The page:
Every week, we send Jesse Watters out. And every week, he comes back and people -- I can't believe they don't know what Ebola is.

I can't believe they don't know what Vice President Biden looks like. I can't believe they don't know anything. You know what, Charles, they don't.

And that is why I don't think the Republicans are getting any currency because they don't know what the message is. The folks don't know what the message is.

KRAUTHAMMER: Well, look, I don't think a 30-second ad by the party is going to make any difference. These are mostly local races.

On one side, people are -- it's a referendum against Obama. And that's the reason there's wind behind the sails of the Republicans.

On the other hand, the Democrats have relatively strong candidates in these red states, often with pedigrees, names like Landrieu in Louisiana. You know, names like Nunn in Georgia. Names like Begich in Alaska.

That carries a lot of weight. So, in that case, I don't think a 30- second ad is going to make a difference.

O'REILLY: I do. I think the Republican Party has to define itself, to some extent, on what they would do about these problems.

KRAUTHAMMER: Yes. But I don't think it's done in an ad. I think it's done on the ground, in the Senate when you win it and you pass -- look, the House has passed a ton of legislation that dies in the Senate because of Harry Reid. No one knows about that.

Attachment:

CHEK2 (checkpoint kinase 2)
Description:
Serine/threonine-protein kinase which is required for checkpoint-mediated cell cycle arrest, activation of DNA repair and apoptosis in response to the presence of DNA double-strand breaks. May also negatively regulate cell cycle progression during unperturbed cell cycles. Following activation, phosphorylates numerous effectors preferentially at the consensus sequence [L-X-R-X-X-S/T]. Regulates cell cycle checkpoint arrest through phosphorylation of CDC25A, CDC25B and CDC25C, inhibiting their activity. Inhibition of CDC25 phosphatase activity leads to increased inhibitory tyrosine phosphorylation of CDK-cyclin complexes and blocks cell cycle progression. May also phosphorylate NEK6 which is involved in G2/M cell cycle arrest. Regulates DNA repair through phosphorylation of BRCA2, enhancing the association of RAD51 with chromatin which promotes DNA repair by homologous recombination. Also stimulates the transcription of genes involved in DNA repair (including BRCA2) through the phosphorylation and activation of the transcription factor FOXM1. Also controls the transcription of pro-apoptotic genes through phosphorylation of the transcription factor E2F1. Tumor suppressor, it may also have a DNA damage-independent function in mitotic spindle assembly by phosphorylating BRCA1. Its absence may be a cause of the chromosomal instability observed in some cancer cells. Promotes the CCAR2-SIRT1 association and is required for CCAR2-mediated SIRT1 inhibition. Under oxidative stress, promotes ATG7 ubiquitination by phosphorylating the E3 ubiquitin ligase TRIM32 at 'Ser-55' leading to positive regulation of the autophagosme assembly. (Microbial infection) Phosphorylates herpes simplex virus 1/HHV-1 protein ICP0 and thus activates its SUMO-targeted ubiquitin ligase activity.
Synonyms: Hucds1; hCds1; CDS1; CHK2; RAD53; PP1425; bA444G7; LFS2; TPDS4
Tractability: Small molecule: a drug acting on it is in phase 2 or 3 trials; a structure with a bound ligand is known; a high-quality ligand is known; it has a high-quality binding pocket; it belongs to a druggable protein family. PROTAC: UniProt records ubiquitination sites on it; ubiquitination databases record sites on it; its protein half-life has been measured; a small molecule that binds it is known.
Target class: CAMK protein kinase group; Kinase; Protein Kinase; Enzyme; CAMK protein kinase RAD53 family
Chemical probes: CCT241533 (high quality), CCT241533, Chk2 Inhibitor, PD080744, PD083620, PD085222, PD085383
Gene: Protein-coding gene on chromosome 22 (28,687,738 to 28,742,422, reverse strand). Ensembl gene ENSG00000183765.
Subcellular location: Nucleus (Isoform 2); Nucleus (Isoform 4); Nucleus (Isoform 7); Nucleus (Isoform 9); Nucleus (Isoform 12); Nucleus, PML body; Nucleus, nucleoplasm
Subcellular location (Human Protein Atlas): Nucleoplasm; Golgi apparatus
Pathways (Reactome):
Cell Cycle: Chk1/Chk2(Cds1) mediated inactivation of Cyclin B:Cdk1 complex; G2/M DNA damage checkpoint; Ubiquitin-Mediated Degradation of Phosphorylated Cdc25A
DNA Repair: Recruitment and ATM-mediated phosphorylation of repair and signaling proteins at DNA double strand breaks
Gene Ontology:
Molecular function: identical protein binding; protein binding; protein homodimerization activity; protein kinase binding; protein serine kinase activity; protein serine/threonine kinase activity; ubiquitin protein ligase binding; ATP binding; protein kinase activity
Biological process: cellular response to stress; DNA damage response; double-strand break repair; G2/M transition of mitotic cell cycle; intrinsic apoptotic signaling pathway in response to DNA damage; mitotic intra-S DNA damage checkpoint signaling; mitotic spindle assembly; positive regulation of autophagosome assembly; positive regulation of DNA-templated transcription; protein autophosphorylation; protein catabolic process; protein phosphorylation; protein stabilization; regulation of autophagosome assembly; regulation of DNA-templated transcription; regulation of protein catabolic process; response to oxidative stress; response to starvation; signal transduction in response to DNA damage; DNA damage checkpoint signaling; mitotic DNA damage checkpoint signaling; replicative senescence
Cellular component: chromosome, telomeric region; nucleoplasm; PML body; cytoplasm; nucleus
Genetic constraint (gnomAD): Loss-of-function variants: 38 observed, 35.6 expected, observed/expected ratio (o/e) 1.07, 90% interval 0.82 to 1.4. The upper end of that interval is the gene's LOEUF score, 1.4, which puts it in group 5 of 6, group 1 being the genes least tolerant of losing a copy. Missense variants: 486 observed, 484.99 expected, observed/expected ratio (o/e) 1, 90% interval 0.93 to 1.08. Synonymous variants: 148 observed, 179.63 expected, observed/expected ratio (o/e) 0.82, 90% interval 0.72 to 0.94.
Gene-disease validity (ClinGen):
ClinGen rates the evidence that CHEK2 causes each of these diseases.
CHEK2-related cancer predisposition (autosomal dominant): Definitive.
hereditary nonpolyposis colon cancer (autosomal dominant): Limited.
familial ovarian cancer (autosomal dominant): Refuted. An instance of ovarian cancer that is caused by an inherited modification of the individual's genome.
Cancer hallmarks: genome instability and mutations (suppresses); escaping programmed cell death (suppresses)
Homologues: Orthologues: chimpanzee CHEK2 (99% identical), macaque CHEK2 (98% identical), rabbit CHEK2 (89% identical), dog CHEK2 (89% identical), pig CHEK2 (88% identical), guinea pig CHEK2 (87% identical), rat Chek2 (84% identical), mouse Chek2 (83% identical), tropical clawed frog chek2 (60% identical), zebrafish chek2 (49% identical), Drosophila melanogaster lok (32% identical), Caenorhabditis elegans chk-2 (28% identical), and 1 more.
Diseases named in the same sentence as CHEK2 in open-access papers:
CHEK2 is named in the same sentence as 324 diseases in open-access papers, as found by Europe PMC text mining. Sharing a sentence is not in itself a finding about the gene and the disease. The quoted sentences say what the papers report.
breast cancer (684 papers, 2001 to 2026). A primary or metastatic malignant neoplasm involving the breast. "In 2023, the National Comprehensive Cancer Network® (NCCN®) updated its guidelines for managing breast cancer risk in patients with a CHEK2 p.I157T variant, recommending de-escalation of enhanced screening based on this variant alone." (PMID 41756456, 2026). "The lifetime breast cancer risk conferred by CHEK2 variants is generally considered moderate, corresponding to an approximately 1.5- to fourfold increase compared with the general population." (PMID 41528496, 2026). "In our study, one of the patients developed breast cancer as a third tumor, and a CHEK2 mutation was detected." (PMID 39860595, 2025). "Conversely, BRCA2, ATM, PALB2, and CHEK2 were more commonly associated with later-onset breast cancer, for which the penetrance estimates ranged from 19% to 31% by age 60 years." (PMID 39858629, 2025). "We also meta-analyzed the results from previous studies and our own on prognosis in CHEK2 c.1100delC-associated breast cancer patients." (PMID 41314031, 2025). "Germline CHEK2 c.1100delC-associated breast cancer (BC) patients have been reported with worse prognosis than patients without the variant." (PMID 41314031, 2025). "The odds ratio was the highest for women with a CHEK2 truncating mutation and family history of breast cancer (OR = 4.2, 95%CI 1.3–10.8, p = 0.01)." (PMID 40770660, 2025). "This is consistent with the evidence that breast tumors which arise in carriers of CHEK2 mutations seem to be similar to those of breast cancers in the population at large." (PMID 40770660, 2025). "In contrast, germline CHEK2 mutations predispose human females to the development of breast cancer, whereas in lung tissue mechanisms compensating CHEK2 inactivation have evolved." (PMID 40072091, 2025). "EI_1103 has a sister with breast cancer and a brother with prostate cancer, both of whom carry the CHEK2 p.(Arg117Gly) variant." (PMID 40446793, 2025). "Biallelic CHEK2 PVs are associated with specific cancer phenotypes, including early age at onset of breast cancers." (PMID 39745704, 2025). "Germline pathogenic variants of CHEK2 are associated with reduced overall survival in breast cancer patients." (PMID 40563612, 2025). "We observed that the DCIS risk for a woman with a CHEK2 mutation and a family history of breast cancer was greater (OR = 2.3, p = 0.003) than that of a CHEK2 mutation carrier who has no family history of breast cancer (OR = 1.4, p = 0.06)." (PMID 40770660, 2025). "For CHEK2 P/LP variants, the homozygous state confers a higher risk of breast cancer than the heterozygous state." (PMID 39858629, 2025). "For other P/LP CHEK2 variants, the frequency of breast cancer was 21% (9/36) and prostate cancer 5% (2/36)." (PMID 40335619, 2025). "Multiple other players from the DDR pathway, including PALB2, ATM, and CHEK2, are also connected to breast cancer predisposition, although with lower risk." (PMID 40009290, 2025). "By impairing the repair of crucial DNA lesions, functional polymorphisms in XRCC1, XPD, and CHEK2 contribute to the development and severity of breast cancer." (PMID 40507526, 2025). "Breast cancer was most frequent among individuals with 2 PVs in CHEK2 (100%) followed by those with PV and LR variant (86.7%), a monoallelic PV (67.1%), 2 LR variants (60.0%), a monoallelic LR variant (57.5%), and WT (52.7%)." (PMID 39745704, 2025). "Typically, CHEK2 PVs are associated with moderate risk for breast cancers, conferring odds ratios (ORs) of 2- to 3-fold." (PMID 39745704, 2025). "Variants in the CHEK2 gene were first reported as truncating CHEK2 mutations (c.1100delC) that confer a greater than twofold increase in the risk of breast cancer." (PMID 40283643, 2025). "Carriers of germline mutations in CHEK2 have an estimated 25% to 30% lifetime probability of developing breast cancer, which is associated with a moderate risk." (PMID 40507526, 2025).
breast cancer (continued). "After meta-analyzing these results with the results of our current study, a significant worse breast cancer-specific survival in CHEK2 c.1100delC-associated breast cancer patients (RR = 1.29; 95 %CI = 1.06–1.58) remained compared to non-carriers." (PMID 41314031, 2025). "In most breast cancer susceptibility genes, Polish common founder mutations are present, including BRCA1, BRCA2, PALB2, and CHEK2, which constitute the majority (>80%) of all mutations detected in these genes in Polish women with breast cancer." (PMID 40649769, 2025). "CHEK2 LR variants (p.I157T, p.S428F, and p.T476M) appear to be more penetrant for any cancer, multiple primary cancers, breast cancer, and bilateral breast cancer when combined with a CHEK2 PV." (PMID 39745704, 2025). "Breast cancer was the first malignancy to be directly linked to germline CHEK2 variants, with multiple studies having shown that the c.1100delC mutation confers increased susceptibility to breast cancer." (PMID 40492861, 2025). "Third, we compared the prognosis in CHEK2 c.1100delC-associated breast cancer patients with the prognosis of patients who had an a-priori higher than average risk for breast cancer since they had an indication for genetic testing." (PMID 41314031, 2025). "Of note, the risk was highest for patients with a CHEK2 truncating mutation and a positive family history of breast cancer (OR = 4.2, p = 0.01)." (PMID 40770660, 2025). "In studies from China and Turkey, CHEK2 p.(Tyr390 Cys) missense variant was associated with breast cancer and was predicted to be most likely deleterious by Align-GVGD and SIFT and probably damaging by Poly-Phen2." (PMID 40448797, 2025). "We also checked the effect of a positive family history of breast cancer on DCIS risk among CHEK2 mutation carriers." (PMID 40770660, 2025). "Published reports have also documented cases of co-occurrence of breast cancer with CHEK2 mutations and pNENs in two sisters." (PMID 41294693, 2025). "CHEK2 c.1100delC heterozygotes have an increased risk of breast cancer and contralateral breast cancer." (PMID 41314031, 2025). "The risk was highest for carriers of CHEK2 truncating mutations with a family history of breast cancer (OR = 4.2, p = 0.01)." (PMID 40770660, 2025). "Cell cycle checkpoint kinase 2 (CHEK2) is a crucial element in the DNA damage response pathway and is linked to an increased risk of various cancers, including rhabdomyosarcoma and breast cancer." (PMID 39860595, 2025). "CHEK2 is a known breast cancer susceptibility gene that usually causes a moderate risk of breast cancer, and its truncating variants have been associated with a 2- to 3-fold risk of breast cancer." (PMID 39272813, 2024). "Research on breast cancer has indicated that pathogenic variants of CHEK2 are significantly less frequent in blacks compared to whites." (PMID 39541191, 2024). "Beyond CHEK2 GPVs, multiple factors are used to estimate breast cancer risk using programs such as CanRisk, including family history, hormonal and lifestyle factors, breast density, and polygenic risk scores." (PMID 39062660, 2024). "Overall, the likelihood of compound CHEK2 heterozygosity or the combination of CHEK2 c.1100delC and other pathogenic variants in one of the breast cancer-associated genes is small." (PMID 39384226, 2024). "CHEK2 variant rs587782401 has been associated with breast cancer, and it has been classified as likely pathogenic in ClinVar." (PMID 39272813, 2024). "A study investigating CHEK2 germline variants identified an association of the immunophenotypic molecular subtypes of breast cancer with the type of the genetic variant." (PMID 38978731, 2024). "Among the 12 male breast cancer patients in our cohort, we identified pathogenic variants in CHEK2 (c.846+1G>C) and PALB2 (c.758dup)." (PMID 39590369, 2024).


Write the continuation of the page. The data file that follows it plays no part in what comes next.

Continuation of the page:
O'REILLY: That's right. They don't know who Harry Reid is.

KRAUTHAMMER: And the press is not going to --

O'REILLY: Tell anybody.

KRAUTHAMMER: -- is not going to talk about that.

O'REILLY: Right.

KRAUTHAMMER: Because it's not interested in it. So, what do you do. You're going to win the Senate which, I think, they're going to do. And then you can have an agenda.

You'd start with the Keystone Pipeline. You'd start with allowing oil sales overseas.


And then you'd go to tax reform, corporate and individual. You go for the big thing, --


-- the thing Obama has talked about, the thing that would --

O'REILLY: All right, but let me stop you there. We're getting ahead of ourselves.

So, you, Charles Krauthammer, two weeks from the vote, are predicting the Republicans will take the Senate. Is that what I'm hearing.

KRAUTHAMMER: I'm not exactly going out on a limb here.


O'REILLY: But you're predicting it.

KRAUTHAMMER: Yes, I am predicting it.

O'REILLY: All right.

KRAUTHAMMER: And I have -- I have been wrong in the past, rarely, but I have been wrong. I'm predicting the Royals also in the World Series.

O'REILLY: Well, the Royals are a good bet because they have momentum and that's a scrappy young team. So, you see that the "No" vote, the anti- Obama vote is going to carry the day two weeks from now. Last word.

KRAUTHAMMER: Yes, I do. I mean, the President, historically, low numbers. Again, relatively strong candidates for Democrats in these states.

But I think the odds are quite favorable. I'd put them at three-to- one right now --


KRAUTHAMMER: -- that Republicans win the Senate.

O'REILLY: All right, Charles Krauthammer. "Things that Matter," --


-- is his book. Check it out. Good read.